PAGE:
Whoever first realised that this short-stemmed shrubby aloe could be so beneficial to mankind, was a genius. He or she probably never made any money, but they catapulted the plant into superstardom.
Aloe vera has been used for centuries and it is more popular today than ever. It is cultivated around the world as a crop for its colourless jelly-like leaf parenchyma.
The green outer layer of the leaves yields a bitter, yellow substance which has very different properties from those of the colourless parenchyma – it has been used as a laxative, although scientists now say it could pose a danger for many people.
However, Aloe vera the plant is also just that – a plant to be grown not for harvest but for its beauty. In warmer climes it is easy to cultivate, although it seems to do best when grown in a well-draining gritty mix. It is also relatively simple to propagate – it produces numerous offsets.
In the UK, this is a houseplant, a conservatory dweller, although it can be taken outdoors to enjoy the summer and the chance to luxuriate in the light. It is also slow to flower so patience is a virtue.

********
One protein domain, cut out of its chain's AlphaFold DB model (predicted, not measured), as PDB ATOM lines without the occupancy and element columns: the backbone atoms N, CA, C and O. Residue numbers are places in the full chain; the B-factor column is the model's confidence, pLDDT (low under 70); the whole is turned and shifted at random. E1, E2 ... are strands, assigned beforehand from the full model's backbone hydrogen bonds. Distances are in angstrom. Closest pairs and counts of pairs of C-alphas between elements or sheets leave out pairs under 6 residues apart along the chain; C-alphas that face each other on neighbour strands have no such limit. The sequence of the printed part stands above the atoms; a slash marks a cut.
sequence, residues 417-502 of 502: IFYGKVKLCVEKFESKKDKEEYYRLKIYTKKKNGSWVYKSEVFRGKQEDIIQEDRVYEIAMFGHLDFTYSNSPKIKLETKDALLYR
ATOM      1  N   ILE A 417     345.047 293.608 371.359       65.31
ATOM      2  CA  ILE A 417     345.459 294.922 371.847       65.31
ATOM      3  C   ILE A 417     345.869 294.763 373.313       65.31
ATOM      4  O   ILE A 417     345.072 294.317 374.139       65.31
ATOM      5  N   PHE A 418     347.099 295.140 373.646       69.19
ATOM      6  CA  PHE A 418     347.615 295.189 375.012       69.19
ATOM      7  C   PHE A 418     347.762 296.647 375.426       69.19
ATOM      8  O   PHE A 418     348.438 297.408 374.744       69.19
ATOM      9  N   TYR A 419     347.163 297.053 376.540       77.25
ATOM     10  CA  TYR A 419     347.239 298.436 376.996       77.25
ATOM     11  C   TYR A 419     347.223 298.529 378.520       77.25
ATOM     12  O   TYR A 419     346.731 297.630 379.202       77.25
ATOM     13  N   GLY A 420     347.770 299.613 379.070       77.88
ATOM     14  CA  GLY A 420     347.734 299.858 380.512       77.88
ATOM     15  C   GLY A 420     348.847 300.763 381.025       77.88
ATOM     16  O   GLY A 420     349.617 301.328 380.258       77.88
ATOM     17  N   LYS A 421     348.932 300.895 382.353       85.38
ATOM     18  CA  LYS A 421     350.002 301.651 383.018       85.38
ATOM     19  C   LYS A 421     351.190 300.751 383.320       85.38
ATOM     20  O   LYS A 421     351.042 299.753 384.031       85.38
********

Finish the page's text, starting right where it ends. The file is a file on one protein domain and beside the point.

A happy aloe requires a temperature of between 70-80 degrees F. Anything below that and the plant is likely to sulk.
This is a succulent whose body parts are mainly made up of water and just like a cactus, it will store water. But Aloe vera also likes a moist soil, particularly in summer, so the state of the compost needs checking regularly.
That compost should be a mixture of loam-based John Innes No 2 with additional sand or perlite for increased drainage.
Apply a balanced liquid feed during the growing season and reduce watering in the winter.
Re-pot when the plant has outgrown its pot, taking the opportunity to remove all those little offshoots – pop them into individual pots and they should root.